Skip to main content

Ensuring all OU's are protected from Accidental Deletion - AD Cmdlets

A new tick box was included in Active Directory Users and computer with Windows server 2008 - the ability to block the deletion of an object even if the user has admin rights to that object.  Looking behind the scenes at what that tick box does is actually add a Deny permission to the ACL of the object for you. 

Without the AD management pack, when trying to script this to ensure all OU's are protected, you cannot check for this tickbox - You have to enumerate the permissions and verify all (yes, there is more than 1 permission added) exist.  Consequently, to 'tick' the box by a script, you have to add all the permissions which can be complicated.  I have managed to do this but it got too deeply involved in .net to be a simple solution.

In the advent of the AD management pack for powershell though, life is made quite a lot simpler.  The following (one-liner!) will do the job for you.

Get-ADOrganizationalUnit -filter {*} -searchbase (get-adrootdse).defaultnamingcontext -prop ProtectedFromAccidentalDeletion | where {$_.ProtectedFromAccidentalDeletion -eq $false} | Set-ADOrganizationalUnit -ProtectedFromAccidentalDeletion $true

So, to break it down:
 Get-ADOrganizationalUnit -filter {*} gets all OU's.
-searchbase (get-adrootdse).defaultnamingcontext  uses the get-adrootdse command to return the naminig context.  The searchbase for the Get-ADOrganizationalUnit command is then populated with this data
-prop ProtectedFromAccidentalDeletion enure you return the ProtectedFromAccidentalDeletion attribute 
 | where {$_.ProtectedFromAccidentalDeletion -eq $false} pass through to where-object filter and only accept OU's where the setting is false
| Set-ADOrganizationalUnit -ProtectedFromAccidentalDeletion $true pass through the filters set to enable the setting.

You might be thinking 'why not set the filter in the first line to 'ProtectedFromAccidentalDeletion -eq $false' rather than passing through to a where-oject?  The response when trying to do this was :

Get-ADOrganizationalUnit : Searching on extended attribute 'ProtectedFromAccidentalDeletion' is not supported.

Now we can live with the peace of mind that all our OU's cannot be deleted accidentally!

Comments

Popular posts from this blog

PowerShell 3 behavioural change

It's taken me way too long to get into PowerShell 3, I guess opportunity hasn't shown it's self until now and so, here, my V3 journey begins.

I was asked to debug a script that would run fine in PS v2 and not in v3.  The issue was a that a variable length was being checked and was failing in v3.  This is why...

In v2 if a variable is undefined, this test returns false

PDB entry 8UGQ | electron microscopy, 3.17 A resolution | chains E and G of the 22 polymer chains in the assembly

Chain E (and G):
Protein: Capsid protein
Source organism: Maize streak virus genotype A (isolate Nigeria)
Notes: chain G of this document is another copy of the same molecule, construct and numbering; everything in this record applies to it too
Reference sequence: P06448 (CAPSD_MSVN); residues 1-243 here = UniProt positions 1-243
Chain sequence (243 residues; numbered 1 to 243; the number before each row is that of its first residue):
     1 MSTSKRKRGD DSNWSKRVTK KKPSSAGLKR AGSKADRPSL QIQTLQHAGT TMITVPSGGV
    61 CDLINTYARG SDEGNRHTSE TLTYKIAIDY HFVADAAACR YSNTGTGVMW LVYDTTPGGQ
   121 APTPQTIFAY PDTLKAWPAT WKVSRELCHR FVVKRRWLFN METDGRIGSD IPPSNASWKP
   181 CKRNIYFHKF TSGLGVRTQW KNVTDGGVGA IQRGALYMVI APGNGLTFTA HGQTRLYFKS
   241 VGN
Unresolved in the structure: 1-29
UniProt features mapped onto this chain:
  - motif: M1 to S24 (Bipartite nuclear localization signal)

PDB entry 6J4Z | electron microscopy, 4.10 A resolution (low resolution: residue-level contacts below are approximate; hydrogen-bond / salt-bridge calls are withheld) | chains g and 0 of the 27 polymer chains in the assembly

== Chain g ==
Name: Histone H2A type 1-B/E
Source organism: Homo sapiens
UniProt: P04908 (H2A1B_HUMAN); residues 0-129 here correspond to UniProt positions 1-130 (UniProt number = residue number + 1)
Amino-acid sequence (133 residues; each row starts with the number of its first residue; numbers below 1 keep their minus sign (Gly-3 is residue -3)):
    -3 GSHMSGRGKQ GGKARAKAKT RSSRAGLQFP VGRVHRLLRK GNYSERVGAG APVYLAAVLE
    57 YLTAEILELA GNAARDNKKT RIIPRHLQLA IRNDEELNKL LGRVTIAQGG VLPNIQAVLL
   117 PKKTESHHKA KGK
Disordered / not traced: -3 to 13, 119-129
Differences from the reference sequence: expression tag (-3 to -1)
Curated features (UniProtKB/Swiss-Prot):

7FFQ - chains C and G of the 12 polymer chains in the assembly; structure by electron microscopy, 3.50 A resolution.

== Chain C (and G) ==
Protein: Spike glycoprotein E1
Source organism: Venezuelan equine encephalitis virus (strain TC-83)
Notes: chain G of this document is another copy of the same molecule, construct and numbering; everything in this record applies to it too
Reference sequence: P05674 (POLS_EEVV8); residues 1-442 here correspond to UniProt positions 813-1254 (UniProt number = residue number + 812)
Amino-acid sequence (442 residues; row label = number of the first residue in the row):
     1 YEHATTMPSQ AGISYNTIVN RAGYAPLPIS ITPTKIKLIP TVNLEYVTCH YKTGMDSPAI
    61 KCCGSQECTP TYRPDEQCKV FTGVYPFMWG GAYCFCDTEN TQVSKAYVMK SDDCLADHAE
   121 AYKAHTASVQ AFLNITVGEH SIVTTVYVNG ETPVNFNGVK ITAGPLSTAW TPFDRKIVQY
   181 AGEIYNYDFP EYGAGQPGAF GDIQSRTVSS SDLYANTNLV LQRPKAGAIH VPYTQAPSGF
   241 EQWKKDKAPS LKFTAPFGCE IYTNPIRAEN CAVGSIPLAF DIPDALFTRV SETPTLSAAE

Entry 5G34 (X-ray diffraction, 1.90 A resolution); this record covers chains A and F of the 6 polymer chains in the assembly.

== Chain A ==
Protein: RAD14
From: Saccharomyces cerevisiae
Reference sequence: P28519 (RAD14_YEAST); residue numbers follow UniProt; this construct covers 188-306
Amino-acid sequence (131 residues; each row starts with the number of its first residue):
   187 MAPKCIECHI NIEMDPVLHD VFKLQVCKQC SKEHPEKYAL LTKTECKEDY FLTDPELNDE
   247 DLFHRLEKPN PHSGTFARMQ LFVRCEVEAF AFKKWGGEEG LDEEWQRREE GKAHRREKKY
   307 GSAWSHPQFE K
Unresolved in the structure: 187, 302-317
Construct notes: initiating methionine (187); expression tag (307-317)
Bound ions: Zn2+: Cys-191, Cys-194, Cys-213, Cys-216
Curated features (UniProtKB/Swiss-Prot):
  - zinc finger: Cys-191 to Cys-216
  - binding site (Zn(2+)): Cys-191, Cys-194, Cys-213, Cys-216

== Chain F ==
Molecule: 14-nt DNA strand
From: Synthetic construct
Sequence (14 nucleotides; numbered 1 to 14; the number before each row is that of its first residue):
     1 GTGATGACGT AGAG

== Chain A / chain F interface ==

PS C:\windows\system32> $var.length -eq 0
False

In v3 the same test returns true....

PS C:\windows\system32> $var.length -eq 0
True

Not a biggie, but as in this case, a script has broken so something to consider!

cheers

Adam

Enable Powershell Remoting (WinRM) via Group Policy

I have been doing some testing on enabling WinRM via group policy, being that WinRM is the service that Powershell v2 sets up it remoting capabilities. Here are the GPO settings that you need to configure WinRM ....


set the winrm service to auto start


Computer Configuration \ Policies \ Windows Settings \ Security Settings \ System Services


Windows Remote Management (WS-Management)  set Startup Mode to Automatic

start the service


incorporated in to the above - you may need a restart.


create a winrm listener


Computer Configuration / Policies / Administrative Templates / Windows Components / Windows Remote Management (WinRM) / WinRM Service / Allow automatic configuration of listeners


IPv4 filter: *


* is listen on all addresses, or if you only want a particular IP address to respond use an iprange eg 10.1.1.1-10.1.1.254 - don't forget that this IP range has to be valid for all hosts that fall in the scope of the GPO you are creating.  You can use 10.1.1.1 - 10.1.1.254,10.1.1.3 - 10.1.4.254 …

compare-object in Powershell - comparing mulitple values

I'm starting to use compare-object more and more, and one thing I noticed, is that you can compare 2 objects based on multiple attributes. here is how it is constructed...
Compare-Object -ReferenceObject $object1 -DifferenceObject $object2 -Property a,b,c,d,eIf a,b,c and d are the same, but e is different, compare object will return a difference. In the following example, I use "-eq $null" as a check because by default compare-object returns $null if the objects are the same.
#create an array of objects to check against

$collection = @()
foreach ($entry in ("aaaaa","bbbbb","ccccc","ddddd")){
   $store = "" | select "a","b","c","d","e"
   $store.a = $entry*1
   $store.b = $entry*2
   $store.c = $entry*3
   $store.d = $entry*4
   $store.e = $entry*5
   $collection += $store
}

#create an object similar to those in the array
$object = "" | select "a","b…